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Supreme Court Reinstates Donald Trump-Era Rule

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OPINION: This article may contain commentary which reflects the author's opinion.


Chief Justice John Roberts continued to disappoint conservatives after he joined with all of the Supreme Court’s left-wing justices in a losing effort to strike down a Trump-era water rule.

In a 5-4 decision, the court, for now, preserved the rule, according to the Associated Press, which “curtails the power of states and Native American tribes to block pipelines and other energy projects that can pollute rivers, streams and other waterways.”

The majority agreed to block a lower federal court’s order tossing the rule, though the SCOTUS decision does not seek to interfere with the Biden administration’s intent to change the rule. Already, the AP noted, work on revising it has already begun but the White House has noted that a final version isn’t expected until spring 2023 at the earliest.

In the meantime, then, the rule imposed during former President Donald Trump’s term will remain in effect, the AP reported.

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The outlet continued:

The court’s three liberal justices and Chief Justice John Roberts dissented. The court’s other conservative justices, including three nominated by President Donald Trump, voted to reinstate the rule.

Writing for the dissenters, Justice Elena Kagan said the group of states and industry associations that had asked for the lower court’s ruling to be put on hold had not shown the extraordinary circumstances necessary to grant that request.

Kagan said the group had failed to demonstrate their harm if the judge’s decision were left in place. She said the group had not identified a “single project that a State has obstructed” in the months since the judge’s decision and had twice delayed making a request, indicating it was not urgent.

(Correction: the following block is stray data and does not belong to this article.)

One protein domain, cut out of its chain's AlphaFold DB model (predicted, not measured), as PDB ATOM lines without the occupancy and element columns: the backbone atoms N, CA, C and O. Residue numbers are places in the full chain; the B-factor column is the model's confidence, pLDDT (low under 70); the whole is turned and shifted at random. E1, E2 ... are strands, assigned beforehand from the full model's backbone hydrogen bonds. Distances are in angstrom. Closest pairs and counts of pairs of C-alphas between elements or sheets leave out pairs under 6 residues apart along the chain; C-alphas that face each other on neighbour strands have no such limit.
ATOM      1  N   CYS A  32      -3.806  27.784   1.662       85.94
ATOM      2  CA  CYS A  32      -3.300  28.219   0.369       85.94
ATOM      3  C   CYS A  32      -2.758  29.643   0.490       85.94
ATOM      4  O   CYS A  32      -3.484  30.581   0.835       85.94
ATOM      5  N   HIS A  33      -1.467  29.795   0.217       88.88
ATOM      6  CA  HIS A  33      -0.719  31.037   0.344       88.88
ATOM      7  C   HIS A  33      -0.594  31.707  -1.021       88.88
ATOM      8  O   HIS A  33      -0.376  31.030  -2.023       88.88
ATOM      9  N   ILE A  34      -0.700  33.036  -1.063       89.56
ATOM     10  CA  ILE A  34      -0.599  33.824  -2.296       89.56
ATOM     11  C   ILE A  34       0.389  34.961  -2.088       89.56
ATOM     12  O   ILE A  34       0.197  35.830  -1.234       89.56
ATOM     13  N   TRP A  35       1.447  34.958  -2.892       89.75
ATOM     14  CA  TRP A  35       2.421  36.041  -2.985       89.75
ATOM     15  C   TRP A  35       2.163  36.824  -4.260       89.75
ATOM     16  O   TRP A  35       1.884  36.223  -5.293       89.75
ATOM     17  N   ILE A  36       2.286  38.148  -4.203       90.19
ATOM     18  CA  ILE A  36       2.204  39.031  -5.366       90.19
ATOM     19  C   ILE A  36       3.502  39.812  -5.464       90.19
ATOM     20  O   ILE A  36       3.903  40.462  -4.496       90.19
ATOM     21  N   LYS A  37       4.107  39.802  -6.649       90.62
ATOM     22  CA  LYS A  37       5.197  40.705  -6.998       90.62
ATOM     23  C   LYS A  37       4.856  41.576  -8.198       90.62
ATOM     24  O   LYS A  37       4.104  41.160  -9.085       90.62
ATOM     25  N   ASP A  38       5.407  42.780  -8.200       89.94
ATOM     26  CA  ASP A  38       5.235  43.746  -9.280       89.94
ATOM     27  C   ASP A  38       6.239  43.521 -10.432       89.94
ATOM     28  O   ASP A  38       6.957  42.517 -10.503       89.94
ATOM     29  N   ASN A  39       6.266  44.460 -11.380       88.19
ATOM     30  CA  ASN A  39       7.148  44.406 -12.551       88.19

But it was Roberts’ siding with the high court’s liberals that, once again, caught much of the attention.

“We’ve seen Chief Justice Roberts join the Democratic appointees in dissenting from some of the Court’s prior shadow docket rulings,” CNN Supreme Court analyst Steve Vladeck noted. “But today’s ruling is the first time he’s joined in publicly criticizing the majority for how it is using and abusing the shadow docket. That’s a pretty significant development, and a strong signal for the Court’s de facto leader to be sending.”

The portion of federal statutes at issue in the case is the Clean Water Act’s Section 401 which had been, for decades, a rule stating that federal agencies were forbidden from issuing licenses or allowing any activity that could result in a toxic discharge into navigable waters unless the affected state or Native American tribe could attest that the discharge was in compliance with the federal act and state law, or waived certification altogether, the AP reported.

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“The Trump administration in 2020 curtailed that review power after complaints from Republicans in Congress and the fossil fuel industry that state officials had used the permitting process to stop new energy projects,” the outlet said. “The Trump administration said its actions would advance then-President Donald Trump’s goal to fast-track energy projects such as oil and natural gas pipelines.”

“States, Native American Tribes and environmental groups sued. Several mostly Republican-led states, a national trade association representing the oil and gas industry and others have intervened in the case to defend the Trump-era rule,” said the AP. “The states involved in the case are: Arkansas, Louisiana, Mississippi, Missouri, Montana, West Virginia, Wyoming and Texas.”

In August 2020, Roberts — who was nominated by then-President George W. Bush — was ripped by then-Vice President Mike Pence over a series of decisions in which he sided with the court’s liberals, including being the pivotal vote that preserved Obamacare in 2012.

“Look, we have great respect for the institution of the Supreme Court of the United States,” Pence told the Christian Broadcasting Network’s David Brody. “But Chief Justice John Roberts has been a disappointment to conservatives — whether it be the Obamacare decision, or whether it be a spate of recent decisions.”

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